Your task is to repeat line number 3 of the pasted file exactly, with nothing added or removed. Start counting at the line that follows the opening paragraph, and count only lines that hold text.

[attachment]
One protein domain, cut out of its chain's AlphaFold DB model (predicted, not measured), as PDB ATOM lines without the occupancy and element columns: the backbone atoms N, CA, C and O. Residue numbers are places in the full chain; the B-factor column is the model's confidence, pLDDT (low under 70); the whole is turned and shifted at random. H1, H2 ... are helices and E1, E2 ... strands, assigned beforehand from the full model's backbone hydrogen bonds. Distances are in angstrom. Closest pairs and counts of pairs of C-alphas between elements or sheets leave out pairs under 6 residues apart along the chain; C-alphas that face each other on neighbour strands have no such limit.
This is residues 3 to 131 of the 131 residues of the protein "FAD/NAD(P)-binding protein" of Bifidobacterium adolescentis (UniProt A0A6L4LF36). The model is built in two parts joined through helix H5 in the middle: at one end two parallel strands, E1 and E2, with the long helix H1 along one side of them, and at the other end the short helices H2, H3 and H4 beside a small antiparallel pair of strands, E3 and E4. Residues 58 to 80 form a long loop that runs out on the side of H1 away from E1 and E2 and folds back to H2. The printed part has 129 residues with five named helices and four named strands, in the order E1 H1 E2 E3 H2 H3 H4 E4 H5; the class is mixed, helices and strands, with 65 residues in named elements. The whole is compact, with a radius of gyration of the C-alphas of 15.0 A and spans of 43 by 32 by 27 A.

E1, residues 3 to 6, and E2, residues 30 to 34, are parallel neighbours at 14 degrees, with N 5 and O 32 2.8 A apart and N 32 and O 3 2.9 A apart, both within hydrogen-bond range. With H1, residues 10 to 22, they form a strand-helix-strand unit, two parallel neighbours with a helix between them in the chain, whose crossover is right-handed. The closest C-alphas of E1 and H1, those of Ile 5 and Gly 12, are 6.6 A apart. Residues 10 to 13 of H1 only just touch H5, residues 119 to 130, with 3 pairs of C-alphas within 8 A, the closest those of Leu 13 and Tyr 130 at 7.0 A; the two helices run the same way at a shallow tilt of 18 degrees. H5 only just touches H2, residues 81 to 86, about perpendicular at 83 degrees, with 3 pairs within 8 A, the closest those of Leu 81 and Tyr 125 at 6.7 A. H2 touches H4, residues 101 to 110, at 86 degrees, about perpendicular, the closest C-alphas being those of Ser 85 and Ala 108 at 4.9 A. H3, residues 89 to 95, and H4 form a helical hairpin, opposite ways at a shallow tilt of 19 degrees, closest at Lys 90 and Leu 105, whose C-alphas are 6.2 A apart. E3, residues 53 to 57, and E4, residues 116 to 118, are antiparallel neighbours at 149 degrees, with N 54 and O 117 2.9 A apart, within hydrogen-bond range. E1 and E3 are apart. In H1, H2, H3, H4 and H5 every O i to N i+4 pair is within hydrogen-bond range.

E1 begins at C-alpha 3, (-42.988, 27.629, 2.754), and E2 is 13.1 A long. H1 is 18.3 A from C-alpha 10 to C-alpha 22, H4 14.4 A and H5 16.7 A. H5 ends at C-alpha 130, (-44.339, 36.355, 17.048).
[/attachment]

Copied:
E1 begins at C-alpha 3, (-42.988, 27.629, 2.754), and E2 is 13.1 A long. H1 is 18.3 A from C-alpha 10 to C-alpha 22, H4 14.4 A and H5 16.7 A. H5 ends at C-alpha 130, (-44.339, 36.355, 17.048).